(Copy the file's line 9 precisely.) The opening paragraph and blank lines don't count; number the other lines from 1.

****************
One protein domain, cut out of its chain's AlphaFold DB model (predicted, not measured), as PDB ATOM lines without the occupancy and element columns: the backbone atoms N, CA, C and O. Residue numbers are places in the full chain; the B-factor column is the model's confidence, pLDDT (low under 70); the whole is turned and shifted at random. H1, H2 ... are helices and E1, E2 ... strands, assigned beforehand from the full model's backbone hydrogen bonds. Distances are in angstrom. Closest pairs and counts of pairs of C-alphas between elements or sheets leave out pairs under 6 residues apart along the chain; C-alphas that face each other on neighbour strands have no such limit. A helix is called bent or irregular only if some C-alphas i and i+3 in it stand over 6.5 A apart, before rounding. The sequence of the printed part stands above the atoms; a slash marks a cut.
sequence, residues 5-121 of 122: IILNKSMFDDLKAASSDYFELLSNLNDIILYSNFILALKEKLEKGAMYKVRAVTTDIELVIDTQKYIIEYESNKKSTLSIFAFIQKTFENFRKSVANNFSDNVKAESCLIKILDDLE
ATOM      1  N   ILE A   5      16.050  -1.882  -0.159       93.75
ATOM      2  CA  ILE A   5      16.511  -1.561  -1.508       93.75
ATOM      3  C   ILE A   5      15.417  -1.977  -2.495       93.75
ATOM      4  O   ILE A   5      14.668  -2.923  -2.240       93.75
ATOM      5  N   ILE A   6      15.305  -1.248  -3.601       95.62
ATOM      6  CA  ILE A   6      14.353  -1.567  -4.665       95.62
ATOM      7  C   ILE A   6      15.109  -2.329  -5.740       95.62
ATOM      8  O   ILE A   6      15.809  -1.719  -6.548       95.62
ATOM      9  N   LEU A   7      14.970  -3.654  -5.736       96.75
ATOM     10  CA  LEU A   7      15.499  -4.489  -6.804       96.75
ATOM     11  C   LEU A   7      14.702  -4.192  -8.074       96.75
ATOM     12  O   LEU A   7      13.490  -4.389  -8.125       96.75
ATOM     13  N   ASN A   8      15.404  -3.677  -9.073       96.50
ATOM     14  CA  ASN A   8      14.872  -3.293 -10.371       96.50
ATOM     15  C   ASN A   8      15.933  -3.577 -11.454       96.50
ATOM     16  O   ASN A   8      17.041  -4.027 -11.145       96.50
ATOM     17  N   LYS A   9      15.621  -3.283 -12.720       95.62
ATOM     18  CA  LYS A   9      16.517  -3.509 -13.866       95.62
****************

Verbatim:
ATOM      8  O   ILE A   6      15.809  -1.719  -6.548       95.62